US 2010 TIP and UNIAP SIREN Reports

In June, two important reports regarding the state of anti-human trafficking efforts were released.

The U.S. State Department released its 2010 Trafficking In Persons Report, commonly known as TIP Report, an annual worldwide assessment by the Office to Monitor and Combat Trafficking in Persons. Thanks to the initiative by the Obama administration, 2010 marks the year of the United States finally being included in their own report. The TIP Report ranks countries according to their efforts to combat human trafficking using a 3-tier system, with Tier 1 being the highest and Tier 3 the lowest. The TIP Report also provides recommendations to address key needs for effective anti-trafficking intervention, such as education and outreach to vulnerable populations, support to undocumented migrants, and multilingual hotline and rehabilitation services. DEPDC/GMS is at the forefront in leading these efforts.

Thailand, listed as Tier 2 country for the past five years, has now been downgraded to ‘Tier 2 Watch List’ status.

This is what the TIP Report says about Thailand’s efforts: “The Government of Thailand does not fully comply with the minimum standards for the elimination of trafficking; however, it is making significant efforts to do so. [It] continued implementation of its comprehensive anti-human trafficking law that came into force in 2008, continued training on the law, and conducted awareness-raising activities on human trafficking. Despite these significant efforts, the government’s overall effort to address forced labor and forced prostitution of foreign migrants and Thai citizens did not make adequate progress; therefore Thailand is placed on Tier 2 Watch List.”

The six countries of the Greater Mekong Sub-region were ranked as follows:

Cambodia – Tier 2
China – Tier 2 Watch List
Laos – Tier 2 Watch List
Thailand – Tier 2 Watch List
Vietnam – Tier 2 Watch List
Myanmar (Burma) – Tier 3

As Hal Lipper, a Development Outreach Communications Specialist of the U.S. Agency for International Development (USAID) explains: “There currently are no restrictions to (USAID) Fiscal Year 2010 and 2011 assistance to Thailand. (…) Tier 2 Watch List countries are not subject to sanctions.” However, any country that is ranked as ‘Tier 2 Watch List’ for two consecutive years will be ranked as ‘Tier 3’ thereafter, unless it complies with the minimum standards of the U.S. Trafficking Victims Protection Act or is making significant efforts to bring itself into compliance.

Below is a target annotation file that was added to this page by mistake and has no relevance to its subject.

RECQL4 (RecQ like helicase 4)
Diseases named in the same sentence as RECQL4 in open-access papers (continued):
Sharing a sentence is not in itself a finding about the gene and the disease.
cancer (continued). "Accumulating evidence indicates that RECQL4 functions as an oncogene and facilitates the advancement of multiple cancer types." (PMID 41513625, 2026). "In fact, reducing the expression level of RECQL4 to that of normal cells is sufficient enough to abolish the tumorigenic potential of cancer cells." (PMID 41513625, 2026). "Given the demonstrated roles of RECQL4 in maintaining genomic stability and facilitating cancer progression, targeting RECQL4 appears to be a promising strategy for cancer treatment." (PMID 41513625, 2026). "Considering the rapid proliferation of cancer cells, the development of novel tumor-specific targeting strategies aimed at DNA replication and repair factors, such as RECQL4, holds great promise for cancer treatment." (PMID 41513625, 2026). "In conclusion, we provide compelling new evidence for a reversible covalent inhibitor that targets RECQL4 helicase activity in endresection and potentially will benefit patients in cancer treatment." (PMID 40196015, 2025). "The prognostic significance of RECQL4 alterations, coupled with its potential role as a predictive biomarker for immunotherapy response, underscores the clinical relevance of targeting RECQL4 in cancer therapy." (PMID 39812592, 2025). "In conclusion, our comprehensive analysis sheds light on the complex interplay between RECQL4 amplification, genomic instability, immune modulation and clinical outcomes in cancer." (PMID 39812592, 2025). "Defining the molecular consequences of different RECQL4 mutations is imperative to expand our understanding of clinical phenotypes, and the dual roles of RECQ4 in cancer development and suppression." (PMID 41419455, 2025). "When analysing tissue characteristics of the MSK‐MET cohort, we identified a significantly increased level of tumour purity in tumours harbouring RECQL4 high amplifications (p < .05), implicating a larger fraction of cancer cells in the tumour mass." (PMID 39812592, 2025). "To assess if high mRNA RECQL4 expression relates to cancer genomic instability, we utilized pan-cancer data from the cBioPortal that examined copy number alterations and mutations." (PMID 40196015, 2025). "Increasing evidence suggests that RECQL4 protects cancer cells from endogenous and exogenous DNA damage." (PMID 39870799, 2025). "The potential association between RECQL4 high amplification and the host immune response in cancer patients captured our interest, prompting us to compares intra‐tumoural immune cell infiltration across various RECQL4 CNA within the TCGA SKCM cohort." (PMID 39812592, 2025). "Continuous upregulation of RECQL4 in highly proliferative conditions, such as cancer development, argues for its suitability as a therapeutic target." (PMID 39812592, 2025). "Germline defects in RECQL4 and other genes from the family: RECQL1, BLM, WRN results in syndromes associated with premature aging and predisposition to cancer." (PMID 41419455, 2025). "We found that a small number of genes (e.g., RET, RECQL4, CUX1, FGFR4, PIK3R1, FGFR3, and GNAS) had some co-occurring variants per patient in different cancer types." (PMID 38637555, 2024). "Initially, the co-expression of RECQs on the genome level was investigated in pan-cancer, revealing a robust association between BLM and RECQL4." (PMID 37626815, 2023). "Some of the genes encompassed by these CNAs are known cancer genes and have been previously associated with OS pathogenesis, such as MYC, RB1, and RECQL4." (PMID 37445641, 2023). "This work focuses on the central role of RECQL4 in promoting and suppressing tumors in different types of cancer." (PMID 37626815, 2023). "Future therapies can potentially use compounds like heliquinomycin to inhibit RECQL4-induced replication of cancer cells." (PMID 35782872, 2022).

For more details please download the 2010 Tip Report or its section about Thailand. You can also check your country’s ranking on the 2010 TIP Report Tier Placements Map.

The United Nations Inter-Agency Project on Human Trafficking in the Greater Mekong Sub-region (UNIAP) released its SIREN GMS-08 Report (SIREN, Strategic Information Response Network), highlighting developments in the criminal justice response to human trafficking in the Greater Mekong Sub-region over the last three years. In particular, this describes efforts to strengthen legal frameworks, criminal justice institutions and support provided to victims.

This is what the SIREN Report says about Thailand’s efforts:

“Thailand […] enacted specific human trafficking laws [over the last three years] that expand the definition of exploitation to cover a wider range of purposes and extending protection of the law to adult males as well as to women and children. The new Thai law outlines a range of protection and support measures that are to be provided to victims of trafficking, including immunity from prosecution for acts committed in connection with the trafficking process. […] Thailand now define[s] human trafficking in a way that generally reflects the internationally accepted definition. This has facilitated an increase in the previously very low number of male victims being identified.”

The SIREN Report concludes that while important progress has been made to strengthen the criminal justice response to human trafficking in the GMS, it remains uneven and incremental.

“More needs to be done to ensure that changes to laws, practices, institutions and procedures result in real change where it matters: better protected and supported victims; more and better prosecutions […]; greater levels of cooperation and collaboration between GMS countries; and a donor community that is facilitating and supporting such changes.”

For more details please download UNIAP’s SIREN GMS-08 Report.

The message that both reports convey is that Thailand has in fact made significant progress to improve its legal framework. However, those efforts have up until now failed to produce sufficient tangible results. Effective prosecutions have also failed to increase significantly, and what is worse, little to no protection is provided to the most vulnerable populations in Thailand, such as stateless persons, foreign migrants, or disadvantaged Thai citizens. DEPDC/GMS will continue its work to help those most at risk, to raise awareness about human trafficking, and to develop and strengthen a unified anti-trafficking response throughout the Greater Mekong Sub-region.